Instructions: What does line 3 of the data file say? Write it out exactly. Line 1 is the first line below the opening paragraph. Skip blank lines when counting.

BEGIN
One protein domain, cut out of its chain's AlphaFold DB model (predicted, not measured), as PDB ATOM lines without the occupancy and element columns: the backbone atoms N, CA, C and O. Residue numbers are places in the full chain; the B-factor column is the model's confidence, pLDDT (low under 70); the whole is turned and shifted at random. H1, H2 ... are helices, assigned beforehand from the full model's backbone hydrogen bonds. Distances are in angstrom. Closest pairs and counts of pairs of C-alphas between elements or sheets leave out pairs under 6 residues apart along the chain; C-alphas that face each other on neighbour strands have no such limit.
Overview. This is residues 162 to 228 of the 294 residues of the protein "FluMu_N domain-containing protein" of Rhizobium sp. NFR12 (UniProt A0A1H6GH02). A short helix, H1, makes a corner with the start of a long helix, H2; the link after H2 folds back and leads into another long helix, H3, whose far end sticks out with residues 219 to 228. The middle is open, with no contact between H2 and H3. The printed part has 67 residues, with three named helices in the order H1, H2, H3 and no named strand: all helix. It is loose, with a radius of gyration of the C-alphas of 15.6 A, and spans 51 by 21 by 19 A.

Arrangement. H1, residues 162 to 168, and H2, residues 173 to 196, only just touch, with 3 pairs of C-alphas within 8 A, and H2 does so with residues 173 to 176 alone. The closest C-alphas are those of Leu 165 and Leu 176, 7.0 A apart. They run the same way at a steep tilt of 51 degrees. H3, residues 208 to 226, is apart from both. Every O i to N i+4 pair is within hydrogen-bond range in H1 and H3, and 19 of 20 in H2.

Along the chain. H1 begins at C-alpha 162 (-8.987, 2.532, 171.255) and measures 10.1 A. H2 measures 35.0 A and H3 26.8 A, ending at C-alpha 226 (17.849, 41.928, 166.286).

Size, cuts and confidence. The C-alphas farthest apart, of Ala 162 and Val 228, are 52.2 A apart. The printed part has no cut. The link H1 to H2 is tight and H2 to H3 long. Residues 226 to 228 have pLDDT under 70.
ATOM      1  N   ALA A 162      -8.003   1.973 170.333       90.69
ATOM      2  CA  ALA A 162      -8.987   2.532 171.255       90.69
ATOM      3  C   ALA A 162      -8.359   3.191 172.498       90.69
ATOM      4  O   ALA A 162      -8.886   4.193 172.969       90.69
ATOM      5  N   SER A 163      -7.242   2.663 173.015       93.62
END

Along the chain. H1 begins at C-alpha 162 (-8.987, 2.532, 171.255) and measures 10.1 A. H2 measures 35.0 A and H3 26.8 A, ending at C-alpha 226 (17.849, 41.928, 166.286).